Cornwall Standard Freeholder
25 January 2008
Posted By Trevor Pritchard
The former head of youth and community services in eastern Ontario signed off on a positive performance review for Emile Robert despite having concerns about the manager’s willingness to discipline his probation officers, the Cornwall Public Inquiry heard Thursday.
Roy Hawkins wrote that Robert, the former area manager for Cornwall Probation and Parole Services, had “managed the Cornwall office quite effectively for a period of greater than six years” in a performance review dated Feb. 26, 1993 and entered into evidence yesterday.
On Monday, Hawkins had painted a very different picture of Robert, whom he began supervising in 1985.
He claimed Robert did not go far enough in disciplining former probation officer Ken Seguin after learning Seguin had served alcohol to a probationer at his home in January 1992.
Seguin has been accused of sexually abusing a number of his former probationers. He committed suicide in 1993 and was never charged.
On the night of Jan. 8, 1992, four teenagers briefly visited Seguin’s home in Summerstown. At the time, Seguin was preparing a pre-sentencing report on one of the four.
At around 4 a.m. the next morning, away from Seguin’s property, one of the four teenagers was fatally shot by another member of the group. A subsequent police report indicated that Seguin had set out four unopened beers for the teens when they showed up at his door.
Hawkins testified Monday he was “surprised and shocked” that the only action Robert took was to advise Seguin in writing he could be disciplined if it happened again.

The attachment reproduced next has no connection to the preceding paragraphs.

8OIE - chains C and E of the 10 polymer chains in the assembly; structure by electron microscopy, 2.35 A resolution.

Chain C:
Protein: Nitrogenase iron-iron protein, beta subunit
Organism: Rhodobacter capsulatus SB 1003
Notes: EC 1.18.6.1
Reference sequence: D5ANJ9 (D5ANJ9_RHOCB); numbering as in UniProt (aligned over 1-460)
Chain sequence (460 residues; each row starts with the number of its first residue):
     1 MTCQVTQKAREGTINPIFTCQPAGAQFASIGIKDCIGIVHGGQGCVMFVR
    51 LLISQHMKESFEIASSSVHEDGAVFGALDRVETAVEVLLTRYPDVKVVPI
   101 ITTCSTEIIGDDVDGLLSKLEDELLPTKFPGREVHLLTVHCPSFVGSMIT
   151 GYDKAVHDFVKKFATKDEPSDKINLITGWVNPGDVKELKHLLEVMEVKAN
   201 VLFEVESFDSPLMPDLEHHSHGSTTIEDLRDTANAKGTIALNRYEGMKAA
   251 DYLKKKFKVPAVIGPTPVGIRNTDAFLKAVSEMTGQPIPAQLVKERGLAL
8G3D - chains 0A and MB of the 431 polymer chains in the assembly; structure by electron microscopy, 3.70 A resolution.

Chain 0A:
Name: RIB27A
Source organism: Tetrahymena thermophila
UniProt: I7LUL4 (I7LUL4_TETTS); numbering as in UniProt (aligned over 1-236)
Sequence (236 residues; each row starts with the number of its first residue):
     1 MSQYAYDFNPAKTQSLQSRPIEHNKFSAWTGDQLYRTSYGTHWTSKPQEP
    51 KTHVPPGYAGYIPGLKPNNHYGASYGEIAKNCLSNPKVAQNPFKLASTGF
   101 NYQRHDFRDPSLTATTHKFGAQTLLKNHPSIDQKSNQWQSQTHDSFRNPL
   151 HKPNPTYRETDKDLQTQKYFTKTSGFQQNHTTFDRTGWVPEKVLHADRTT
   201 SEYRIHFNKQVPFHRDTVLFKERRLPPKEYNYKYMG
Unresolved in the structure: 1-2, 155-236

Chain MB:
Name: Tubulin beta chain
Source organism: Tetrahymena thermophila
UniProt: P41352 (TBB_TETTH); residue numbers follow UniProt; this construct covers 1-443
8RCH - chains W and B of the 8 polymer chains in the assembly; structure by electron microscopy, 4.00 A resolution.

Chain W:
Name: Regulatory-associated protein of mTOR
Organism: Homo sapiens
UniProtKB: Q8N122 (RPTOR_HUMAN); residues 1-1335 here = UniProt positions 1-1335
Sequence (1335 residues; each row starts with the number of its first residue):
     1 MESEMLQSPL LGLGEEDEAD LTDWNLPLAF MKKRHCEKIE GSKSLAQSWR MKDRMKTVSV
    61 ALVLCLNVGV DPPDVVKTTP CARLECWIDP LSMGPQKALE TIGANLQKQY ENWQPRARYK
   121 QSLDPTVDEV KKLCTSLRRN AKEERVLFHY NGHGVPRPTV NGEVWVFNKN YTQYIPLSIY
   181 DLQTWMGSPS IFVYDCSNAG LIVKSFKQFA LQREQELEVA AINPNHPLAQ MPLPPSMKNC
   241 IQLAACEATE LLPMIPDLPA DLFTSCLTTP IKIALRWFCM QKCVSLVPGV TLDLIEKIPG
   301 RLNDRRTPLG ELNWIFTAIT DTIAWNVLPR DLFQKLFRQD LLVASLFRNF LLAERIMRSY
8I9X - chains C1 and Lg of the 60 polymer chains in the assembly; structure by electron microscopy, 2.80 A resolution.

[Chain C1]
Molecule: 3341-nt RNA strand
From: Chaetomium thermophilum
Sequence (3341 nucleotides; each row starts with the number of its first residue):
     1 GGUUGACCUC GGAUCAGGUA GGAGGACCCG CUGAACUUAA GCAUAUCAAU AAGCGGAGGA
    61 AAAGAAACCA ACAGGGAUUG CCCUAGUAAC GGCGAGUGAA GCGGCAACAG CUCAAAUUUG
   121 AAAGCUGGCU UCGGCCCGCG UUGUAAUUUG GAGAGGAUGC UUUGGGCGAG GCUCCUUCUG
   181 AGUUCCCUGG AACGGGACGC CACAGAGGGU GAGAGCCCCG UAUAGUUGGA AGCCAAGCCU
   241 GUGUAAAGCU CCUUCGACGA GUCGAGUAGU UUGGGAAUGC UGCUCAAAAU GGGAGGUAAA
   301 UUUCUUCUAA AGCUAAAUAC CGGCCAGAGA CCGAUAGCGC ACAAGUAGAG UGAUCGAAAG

Yet his signature appeared on Robert’s 1993 performance review – a fact which had inquiry commissioner Normand Glaude scratching his head.
“Would you not think that somewhere in some evaluation . . . you would want to point out, ‘Look, Mr. Robert, I think you could have done this better?'” asked Glaude.
“Yes, I think that’s a fair statement,” Hawkins replied.
Hawkins testified he had discussed the incident with Robert before completing the performance review and felt Robert was aware of his disappointment with the level of discipline meted out.
Under cross-examination by Dallas Lee, lawyer for The Victims Group, Hawkins said that despite his concerns about Robert, he never suggested he wasn’t cut out for management and didn’t believe he would have recommended specific training for Robert.
“Would you agree that you took a rather deferential approach to Mr. Robert’s management?” asked Lee.
“No, I wouldn’t,” said Hawkins.
Two performance reviews Robert wrote for Seguin in 1992 and 1993 were also entered into evidence yesterday.
In both reviews, Robert depicted Seguin as a dedicated probation officer.
The 1992 report, which would have covered the time the four teens visited Seguin’s home, described Seguin as “a very good employee” and said he had “demonstrated a high level of initiative and proficiency in his work.”
Hawkins, who also signed off on the 1992 report, said he hadn’t been informed about the teens’ visit to Seguin’s home by that time.
The signature of another employee of the Ministry of Correctional Services, as it was then known, appeared on the 1993 report.
“If I saw this document, it would have been initialed by me,” explained Hawkins. “I don’t think this is a (performance) appraisal that I did see.”
Hawkins told Lee he “probably” had the authority to overrule Robert’s lack of disciplinary action towards Seguin, but such a step could have led to a lengthy grievance process and made the ministry’s case very difficult to win.
“I just don’t think it (a superior overruling a subordinate) is the way an organization is structured to operate,” said Hawkins.
Michael Neville, lawyer for Seguin’s estate, asked Hawkins how aware he was of the circumstances surrounding the four teens’ visit to Seguin’s home – including that Seguin had no prior knowledge the young man he was writing a pre-sentencing report on was going to show up.
Hawkins said he didn’t know that when he sought disciplinary action against Seguin.
Today’s sitting of the inquiry has been cancelled after Glaude said he had to deal with a “personal matter.”
The inquiry resumes on Feb. 4.